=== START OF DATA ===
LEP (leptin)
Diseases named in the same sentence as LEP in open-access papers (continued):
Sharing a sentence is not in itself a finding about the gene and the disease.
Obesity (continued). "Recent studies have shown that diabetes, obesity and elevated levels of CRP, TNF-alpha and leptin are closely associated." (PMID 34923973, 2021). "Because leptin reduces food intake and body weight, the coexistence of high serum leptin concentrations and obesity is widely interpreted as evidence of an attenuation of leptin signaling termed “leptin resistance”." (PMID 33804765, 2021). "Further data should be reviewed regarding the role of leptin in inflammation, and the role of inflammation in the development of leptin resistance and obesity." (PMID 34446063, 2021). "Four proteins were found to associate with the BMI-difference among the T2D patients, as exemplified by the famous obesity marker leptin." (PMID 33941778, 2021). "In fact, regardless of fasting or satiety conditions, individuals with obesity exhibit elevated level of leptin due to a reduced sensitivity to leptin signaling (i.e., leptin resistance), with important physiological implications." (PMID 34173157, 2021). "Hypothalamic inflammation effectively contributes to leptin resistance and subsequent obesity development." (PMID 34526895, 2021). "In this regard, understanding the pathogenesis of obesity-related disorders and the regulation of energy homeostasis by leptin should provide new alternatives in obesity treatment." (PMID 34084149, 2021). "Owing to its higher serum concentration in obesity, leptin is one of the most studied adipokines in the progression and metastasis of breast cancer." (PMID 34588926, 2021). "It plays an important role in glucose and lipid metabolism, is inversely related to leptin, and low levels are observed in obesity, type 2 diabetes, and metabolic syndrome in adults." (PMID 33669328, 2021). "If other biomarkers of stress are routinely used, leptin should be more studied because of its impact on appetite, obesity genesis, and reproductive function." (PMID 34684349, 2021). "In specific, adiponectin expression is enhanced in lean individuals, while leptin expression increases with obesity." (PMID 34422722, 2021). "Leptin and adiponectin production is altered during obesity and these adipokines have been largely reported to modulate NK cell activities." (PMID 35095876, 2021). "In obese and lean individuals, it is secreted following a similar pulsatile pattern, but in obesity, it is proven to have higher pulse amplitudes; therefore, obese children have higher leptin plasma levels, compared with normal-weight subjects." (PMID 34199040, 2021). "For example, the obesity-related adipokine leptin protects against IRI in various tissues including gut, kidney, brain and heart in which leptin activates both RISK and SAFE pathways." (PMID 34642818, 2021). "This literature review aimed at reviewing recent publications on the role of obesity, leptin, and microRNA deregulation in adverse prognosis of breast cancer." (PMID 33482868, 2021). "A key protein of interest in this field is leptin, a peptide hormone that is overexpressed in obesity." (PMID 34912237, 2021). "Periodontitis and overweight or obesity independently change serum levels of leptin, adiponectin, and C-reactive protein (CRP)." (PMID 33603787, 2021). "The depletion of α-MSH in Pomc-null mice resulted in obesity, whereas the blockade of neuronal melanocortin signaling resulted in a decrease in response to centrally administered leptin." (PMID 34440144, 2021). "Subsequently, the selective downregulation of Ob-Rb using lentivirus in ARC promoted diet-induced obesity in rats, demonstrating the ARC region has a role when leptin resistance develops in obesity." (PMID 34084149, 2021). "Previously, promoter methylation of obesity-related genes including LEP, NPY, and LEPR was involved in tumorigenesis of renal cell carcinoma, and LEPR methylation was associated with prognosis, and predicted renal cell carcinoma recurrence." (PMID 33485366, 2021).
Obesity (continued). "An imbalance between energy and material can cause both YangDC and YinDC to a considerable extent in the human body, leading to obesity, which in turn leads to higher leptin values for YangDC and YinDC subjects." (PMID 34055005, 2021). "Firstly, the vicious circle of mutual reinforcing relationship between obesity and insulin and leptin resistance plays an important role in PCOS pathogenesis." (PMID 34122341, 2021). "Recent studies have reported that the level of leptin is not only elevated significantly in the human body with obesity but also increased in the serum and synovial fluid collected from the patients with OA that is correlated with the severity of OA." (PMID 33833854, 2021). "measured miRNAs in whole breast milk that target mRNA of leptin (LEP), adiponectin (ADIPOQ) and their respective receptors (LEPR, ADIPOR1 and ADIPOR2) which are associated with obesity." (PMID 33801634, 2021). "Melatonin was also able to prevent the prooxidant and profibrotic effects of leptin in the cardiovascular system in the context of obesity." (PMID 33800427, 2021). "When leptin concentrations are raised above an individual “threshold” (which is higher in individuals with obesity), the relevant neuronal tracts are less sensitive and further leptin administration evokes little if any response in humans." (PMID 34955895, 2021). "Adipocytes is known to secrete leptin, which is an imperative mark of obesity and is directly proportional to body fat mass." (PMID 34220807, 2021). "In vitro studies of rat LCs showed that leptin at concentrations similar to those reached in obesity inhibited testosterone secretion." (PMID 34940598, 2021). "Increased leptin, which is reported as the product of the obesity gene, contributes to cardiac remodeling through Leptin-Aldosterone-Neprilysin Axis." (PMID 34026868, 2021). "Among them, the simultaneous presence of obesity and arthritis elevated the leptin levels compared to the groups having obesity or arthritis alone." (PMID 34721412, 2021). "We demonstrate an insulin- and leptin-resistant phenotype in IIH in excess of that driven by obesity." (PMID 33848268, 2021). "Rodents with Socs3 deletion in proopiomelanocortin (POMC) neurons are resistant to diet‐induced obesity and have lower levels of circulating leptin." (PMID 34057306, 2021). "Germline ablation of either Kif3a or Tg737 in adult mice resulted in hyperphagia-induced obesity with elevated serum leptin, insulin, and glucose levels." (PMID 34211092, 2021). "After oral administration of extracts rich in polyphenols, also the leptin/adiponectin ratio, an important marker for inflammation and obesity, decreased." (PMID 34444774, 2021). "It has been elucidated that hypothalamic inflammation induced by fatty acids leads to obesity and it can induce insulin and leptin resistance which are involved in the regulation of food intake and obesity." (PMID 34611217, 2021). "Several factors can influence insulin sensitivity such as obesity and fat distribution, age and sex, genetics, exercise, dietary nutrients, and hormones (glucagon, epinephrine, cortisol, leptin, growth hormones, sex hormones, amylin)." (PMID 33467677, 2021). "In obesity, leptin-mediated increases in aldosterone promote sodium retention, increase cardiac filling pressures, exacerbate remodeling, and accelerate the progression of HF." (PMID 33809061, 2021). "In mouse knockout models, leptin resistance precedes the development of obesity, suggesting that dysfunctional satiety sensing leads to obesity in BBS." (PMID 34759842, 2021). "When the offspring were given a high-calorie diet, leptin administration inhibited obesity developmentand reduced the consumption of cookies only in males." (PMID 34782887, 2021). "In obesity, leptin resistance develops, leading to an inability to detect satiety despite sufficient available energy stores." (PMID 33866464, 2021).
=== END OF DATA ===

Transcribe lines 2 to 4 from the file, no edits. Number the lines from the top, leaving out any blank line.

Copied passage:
Diseases named in the same sentence as LEP in open-access papers (continued):
Sharing a sentence is not in itself a finding about the gene and the disease.
Obesity (continued). "Recent studies have shown that diabetes, obesity and elevated levels of CRP, TNF-alpha and leptin are closely associated." (PMID 34923973, 2021). "Because leptin reduces food intake and body weight, the coexistence of high serum leptin concentrations and obesity is widely interpreted as evidence of an attenuation of leptin signaling termed “leptin resistance”." (PMID 33804765, 2021). "Further data should be reviewed regarding the role of leptin in inflammation, and the role of inflammation in the development of leptin resistance and obesity." (PMID 34446063, 2021). "Four proteins were found to associate with the BMI-difference among the T2D patients, as exemplified by the famous obesity marker leptin." (PMID 33941778, 2021). "In fact, regardless of fasting or satiety conditions, individuals with obesity exhibit elevated level of leptin due to a reduced sensitivity to leptin signaling (i.e., leptin resistance), with important physiological implications." (PMID 34173157, 2021). "Hypothalamic inflammation effectively contributes to leptin resistance and subsequent obesity development." (PMID 34526895, 2021). "In this regard, understanding the pathogenesis of obesity-related disorders and the regulation of energy homeostasis by leptin should provide new alternatives in obesity treatment." (PMID 34084149, 2021). "Owing to its higher serum concentration in obesity, leptin is one of the most studied adipokines in the progression and metastasis of breast cancer." (PMID 34588926, 2021). "It plays an important role in glucose and lipid metabolism, is inversely related to leptin, and low levels are observed in obesity, type 2 diabetes, and metabolic syndrome in adults." (PMID 33669328, 2021). "If other biomarkers of stress are routinely used, leptin should be more studied because of its impact on appetite, obesity genesis, and reproductive function." (PMID 34684349, 2021). "In specific, adiponectin expression is enhanced in lean individuals, while leptin expression increases with obesity." (PMID 34422722, 2021). "Leptin and adiponectin production is altered during obesity and these adipokines have been largely reported to modulate NK cell activities." (PMID 35095876, 2021). "In obese and lean individuals, it is secreted following a similar pulsatile pattern, but in obesity, it is proven to have higher pulse amplitudes; therefore, obese children have higher leptin plasma levels, compared with normal-weight subjects." (PMID 34199040, 2021). "For example, the obesity-related adipokine leptin protects against IRI in various tissues including gut, kidney, brain and heart in which leptin activates both RISK and SAFE pathways." (PMID 34642818, 2021). "This literature review aimed at reviewing recent publications on the role of obesity, leptin, and microRNA deregulation in adverse prognosis of breast cancer." (PMID 33482868, 2021). "A key protein of interest in this field is leptin, a peptide hormone that is overexpressed in obesity." (PMID 34912237, 2021). "Periodontitis and overweight or obesity independently change serum levels of leptin, adiponectin, and C-reactive protein (CRP)." (PMID 33603787, 2021). "The depletion of α-MSH in Pomc-null mice resulted in obesity, whereas the blockade of neuronal melanocortin signaling resulted in a decrease in response to centrally administered leptin." (PMID 34440144, 2021). "Subsequently, the selective downregulation of Ob-Rb using lentivirus in ARC promoted diet-induced obesity in rats, demonstrating the ARC region has a role when leptin resistance develops in obesity." (PMID 34084149, 2021). "Previously, promoter methylation of obesity-related genes including LEP, NPY, and LEPR was involved in tumorigenesis of renal cell carcinoma, and LEPR methylation was associated with prognosis, and predicted renal cell carcinoma recurrence." (PMID 33485366, 2021).